In Indiana Jones and the Last Crusade, there is a scene near the end in which, when the whole place is crumbling, the knight who was the guardian of the Holy Grail salutes Indy through the falling debris and dust.
I wept when I saw that scene in the theater in 1989. I like that. I was 21.
Anyway, if I listed those works that "moved" me, some would be no surprise: "Afternoon of a Faun," by Debussy; The Pines of Rome, by Respighi; Miller's The Crucible and Death of a Salesman; Hemingway's The Old Man and the Sea; Ravel's Mother Goose suite... I could do this all day.
This memory makes me miss my young self just a little. But not a lot, because he still lives on the first floor of my brain. The present me lives on the floor above him, but the young me is still down there, blaring his stereo and lying in hammocks dreaming of "something more" to everyday life. He keeps in touch via email. Sometimes he comes up for a drink. But he is always close by.
At the age of twenty-one, I was quite the student of medieval literature. I was sort of wrapped up in the idea of inner-nobility; the whole Galahad thing. Being brave, being truthful, being reliable, being honorable were things I saw (and still see) an extreme dearth of in my world and the only glimpses of these things that I saw were in the stories of chivalry and knightly pursuits. I wanted what seemed to live only in stories to be part of the real world; of my world.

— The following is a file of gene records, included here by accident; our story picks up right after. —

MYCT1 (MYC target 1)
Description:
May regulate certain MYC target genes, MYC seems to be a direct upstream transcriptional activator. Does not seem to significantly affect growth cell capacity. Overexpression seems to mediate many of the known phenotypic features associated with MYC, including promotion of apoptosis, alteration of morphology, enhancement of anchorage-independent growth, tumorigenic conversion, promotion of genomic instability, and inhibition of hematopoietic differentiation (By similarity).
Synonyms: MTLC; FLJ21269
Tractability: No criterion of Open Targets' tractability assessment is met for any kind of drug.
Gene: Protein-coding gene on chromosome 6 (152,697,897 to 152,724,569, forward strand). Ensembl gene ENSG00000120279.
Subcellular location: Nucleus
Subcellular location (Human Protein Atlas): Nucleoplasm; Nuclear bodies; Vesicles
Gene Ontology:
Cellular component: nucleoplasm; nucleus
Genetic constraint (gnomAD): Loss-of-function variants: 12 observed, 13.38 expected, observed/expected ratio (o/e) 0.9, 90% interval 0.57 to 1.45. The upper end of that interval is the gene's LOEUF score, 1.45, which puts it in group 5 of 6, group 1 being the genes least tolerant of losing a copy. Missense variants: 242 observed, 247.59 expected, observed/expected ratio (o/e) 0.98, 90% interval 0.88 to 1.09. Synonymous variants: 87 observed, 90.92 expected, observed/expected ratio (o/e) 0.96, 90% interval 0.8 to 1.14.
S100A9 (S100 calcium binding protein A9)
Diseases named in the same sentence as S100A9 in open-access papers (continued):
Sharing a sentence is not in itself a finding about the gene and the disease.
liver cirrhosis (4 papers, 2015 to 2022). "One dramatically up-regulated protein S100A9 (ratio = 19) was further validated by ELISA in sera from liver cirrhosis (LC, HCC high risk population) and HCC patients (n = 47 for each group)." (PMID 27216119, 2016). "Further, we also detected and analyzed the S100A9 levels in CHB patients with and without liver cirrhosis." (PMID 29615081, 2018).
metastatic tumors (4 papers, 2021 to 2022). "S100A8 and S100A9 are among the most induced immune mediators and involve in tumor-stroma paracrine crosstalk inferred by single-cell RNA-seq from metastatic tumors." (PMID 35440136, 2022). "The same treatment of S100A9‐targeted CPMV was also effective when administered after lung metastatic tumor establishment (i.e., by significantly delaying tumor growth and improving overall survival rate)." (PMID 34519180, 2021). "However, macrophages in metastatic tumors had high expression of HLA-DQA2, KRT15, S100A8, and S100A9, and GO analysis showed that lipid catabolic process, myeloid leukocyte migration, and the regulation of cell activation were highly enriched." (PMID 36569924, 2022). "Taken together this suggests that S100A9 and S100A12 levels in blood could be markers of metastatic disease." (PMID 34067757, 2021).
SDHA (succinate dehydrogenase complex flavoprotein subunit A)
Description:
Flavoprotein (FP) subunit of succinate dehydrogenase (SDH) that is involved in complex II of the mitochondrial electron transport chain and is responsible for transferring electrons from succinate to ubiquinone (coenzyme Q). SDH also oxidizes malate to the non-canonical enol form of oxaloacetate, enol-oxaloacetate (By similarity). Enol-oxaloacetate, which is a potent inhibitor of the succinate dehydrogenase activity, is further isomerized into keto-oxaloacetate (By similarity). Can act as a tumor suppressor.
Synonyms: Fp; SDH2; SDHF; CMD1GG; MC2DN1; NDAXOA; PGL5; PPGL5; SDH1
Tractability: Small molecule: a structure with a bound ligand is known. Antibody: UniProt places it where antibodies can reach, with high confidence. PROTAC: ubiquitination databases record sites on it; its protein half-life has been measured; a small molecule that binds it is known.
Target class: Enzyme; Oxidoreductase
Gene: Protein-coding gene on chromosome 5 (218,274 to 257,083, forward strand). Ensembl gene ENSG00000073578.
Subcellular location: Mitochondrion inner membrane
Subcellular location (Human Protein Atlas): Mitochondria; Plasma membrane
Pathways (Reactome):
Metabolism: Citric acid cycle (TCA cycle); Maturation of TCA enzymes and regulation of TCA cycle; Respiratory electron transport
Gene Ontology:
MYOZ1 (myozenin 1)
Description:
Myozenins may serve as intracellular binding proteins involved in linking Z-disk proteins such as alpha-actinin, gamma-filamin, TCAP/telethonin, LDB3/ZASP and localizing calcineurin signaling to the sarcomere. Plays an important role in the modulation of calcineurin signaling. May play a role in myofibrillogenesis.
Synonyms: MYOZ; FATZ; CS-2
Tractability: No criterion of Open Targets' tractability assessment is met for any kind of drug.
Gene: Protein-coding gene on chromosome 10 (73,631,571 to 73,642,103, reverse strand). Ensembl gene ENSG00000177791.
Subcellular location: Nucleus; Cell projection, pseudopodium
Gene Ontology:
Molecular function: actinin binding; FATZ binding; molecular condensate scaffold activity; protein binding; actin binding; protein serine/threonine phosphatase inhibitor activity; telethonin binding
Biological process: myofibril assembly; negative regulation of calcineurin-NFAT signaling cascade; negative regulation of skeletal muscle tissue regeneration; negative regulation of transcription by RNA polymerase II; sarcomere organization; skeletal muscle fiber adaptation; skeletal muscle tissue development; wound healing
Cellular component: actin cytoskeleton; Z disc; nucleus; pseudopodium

When the knight saluted Indy, who had gotten the grail for the right reasons (to save his father); who had used his wits to identify the poorly-wrought, second-rate artifact as "the cup of a carpenter," he (the knight) was saying: "You are one of us -- the worthy; the pure of heart."
The tie of modern (at least, 1930s) to medieval times plucked a note in my soul's harp, and I wept. (I think my girlfriend thought I was nuts. Maybe she was right.) If only I could have had a truly noble knight tell me I was a member of his fold...
We tend to pine for our youth for the wrong reasons. This is not an "eighteen 'til I die," Bryan Adams kind of thing. (God, that song is embarrassing.) What I miss about youth is stuff I try to hold onto: sincerity; self exploration; a sense of spiritual and intellectual wonder.
I have watched so many artists and average Joe's age themselves into sterility or, at least, into the direction of insincerity or constant cynicism. Though I have always respected the man, I think Billy Joel is a great example of someone who, at least as evidenced by the work itself, seemed to think his early work was "sappy" or "sentimental." But, I'll tell you -- I would much rather hang out with the young guy who wrote "She's Always a Woman" and "Honesty" than with the guy who wrote "Pressure" and "We Didn't Start the Fire." All good stuff...but the latter works? They're just too grown-up for me.
There's a certain searching, melancholy fire in the work of a twenty-something with talent... You can hear is Billy's track "Got to Begin Again," from Cold Spring Harbor. A little wide-eyed? I little bit of navel-gazing going on? Yeah, you bet. But it is real and it isn't worried about coming off cool:
Anyway, I'd rather be weepy than cold. Hail to you, oh Nerdy Knights of the Secret Handkerchief. There'd more happiness in the world if people thought like us.